Mayor Don Brudie suggests utility company is not fully to blame.
Days following Hurricane Sandy, Gov. Andrew Cuomo
issued a stern warning to public utilities, saying the state
would hold the Long Island Power Authority (LIPA) and others responsible if they were not adequately
prepared for the superstorm
Cuomo launched a statewide commission to hold the state's utilities accountable for their performance.
Cuomo's commission, which will have the power to subpoena and examine
witnesses under oath, will probe the preparation and management of
state utilities in the wake of recent major weather events such as
Sandy, Tropical Storm Irene and Tropical Strom Lee in 2011, which caused
disastrous flooding in upstate New York.
The commission will then make recommendations to reform a system that is
already plagued with operational overlaps between the New York Power
Authority, LIPA, the Public Service Commission and the New York State Energy Research and Development Authority
, according to Cuomo's office.
Nassau County District Attorney Kathleen Rice will be the only Long Islander on the commission.
Trustee Dennis Donnelly suggested the board ask the governor to look at all the things the utility companies did wrong through his newly appointed commission.
"I think the committee should look at what other utility companies in the 50 states do because it seems to me that when the CEO of LIPA gets on radio and TV the day before the nor'easter and says 'as a result of the coming storm 40,000 or 50,000 customers will go out of service' That's unacceptable," he said. "That's an infrastructure that obviously doesn't work."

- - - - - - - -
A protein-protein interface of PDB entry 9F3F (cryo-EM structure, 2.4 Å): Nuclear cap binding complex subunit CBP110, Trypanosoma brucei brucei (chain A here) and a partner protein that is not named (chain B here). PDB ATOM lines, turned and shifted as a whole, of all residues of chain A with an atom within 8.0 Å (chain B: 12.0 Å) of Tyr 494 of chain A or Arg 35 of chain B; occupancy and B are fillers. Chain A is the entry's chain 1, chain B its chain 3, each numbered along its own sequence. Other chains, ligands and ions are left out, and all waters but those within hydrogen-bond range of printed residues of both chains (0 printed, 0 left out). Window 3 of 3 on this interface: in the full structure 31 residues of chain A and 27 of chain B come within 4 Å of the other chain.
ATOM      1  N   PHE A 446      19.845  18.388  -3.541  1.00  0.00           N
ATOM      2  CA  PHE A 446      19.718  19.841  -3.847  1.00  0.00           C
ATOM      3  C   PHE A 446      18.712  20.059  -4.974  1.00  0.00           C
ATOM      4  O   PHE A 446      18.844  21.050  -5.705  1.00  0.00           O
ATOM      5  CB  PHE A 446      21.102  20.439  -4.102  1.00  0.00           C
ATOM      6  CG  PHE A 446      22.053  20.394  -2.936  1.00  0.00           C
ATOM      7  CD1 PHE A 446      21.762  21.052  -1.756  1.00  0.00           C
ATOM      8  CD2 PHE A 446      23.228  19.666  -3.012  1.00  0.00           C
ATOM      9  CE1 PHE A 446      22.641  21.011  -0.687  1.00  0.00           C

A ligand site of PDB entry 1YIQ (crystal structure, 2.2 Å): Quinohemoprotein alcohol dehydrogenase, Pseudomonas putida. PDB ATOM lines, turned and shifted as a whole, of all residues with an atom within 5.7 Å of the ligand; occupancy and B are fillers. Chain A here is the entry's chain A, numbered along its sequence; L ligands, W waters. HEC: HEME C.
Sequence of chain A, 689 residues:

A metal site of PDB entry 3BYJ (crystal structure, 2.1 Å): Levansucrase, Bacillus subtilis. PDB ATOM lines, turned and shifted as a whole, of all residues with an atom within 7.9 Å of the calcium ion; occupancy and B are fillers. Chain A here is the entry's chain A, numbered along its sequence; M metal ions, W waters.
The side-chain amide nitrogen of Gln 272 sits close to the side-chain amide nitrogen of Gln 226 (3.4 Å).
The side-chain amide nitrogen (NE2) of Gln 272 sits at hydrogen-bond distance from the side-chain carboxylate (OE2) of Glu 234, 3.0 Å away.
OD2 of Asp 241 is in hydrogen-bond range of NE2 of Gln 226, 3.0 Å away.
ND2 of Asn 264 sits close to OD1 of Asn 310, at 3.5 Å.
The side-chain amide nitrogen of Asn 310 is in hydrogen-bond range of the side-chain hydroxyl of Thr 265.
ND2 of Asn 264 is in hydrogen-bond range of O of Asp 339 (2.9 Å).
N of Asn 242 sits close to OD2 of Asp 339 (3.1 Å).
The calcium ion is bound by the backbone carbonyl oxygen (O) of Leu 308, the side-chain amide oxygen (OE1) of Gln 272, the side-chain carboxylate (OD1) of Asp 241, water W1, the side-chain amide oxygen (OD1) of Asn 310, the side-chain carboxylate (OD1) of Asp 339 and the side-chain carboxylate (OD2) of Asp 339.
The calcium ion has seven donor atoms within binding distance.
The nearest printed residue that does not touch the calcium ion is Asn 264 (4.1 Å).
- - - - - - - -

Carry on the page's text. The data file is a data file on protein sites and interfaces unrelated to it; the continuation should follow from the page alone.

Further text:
Donnelly added, "When you look at Minnestoa, Michigan, Montana, or any states on the northern tier west of New York, every time they have a storm they don't see the amount of customers we lose on Long Island. I know we are denser than most places but there has to be technology .... this commission ought to take a look at that and come back to Long Island to say what we should be doing."
Mayor Don Brudie suggested that perhaps the finger shouldn't be pointed at LIPA.
"It's easy to criticize LIPA. I criticized them. I argued with
them on the phone," he said. "But really, think about it. Nobody, no corporation
in the country, would have been prepared to handle this devastation. It
was everywhere. It wasn't in one local area. Can LIPA be prepared and
know this particular pole is going to come down or this group of poles?
This was just a weird storm."
He complimented the sanity of the people of Garden City. "It was a very difficult situation ...
I only had a few irate callers asking 'what are you doing about LIPA?' Like we
had control over LIPA. We had no control over them. I was out as long as
you people were out. We were in this together and we worked through
Trustee Laurence Quinn noted that Cuomo appoints LIPA's trustees, a 15-member board which currently has five vacancies," he said. "I'm sort of interested to see how well he separated himself from the LIPA fiasco considering he's the one responsible for many of the trustees sitting on that board," he added.
LIPA defended its storm response and vow to continue working around the
clock until all customers are restored. Many in Garden City were without power for
an average of eight days, others 12 to 13 days, while some are still out
as of 3 p.m. Tuesday.
In the midst of all the chaos, LIPA Chief Operating Officer Michael Hervey resigned, effective the end of 2012. TELL US: Do you think LIPA was solely to blame? Let us know in the comments section below.
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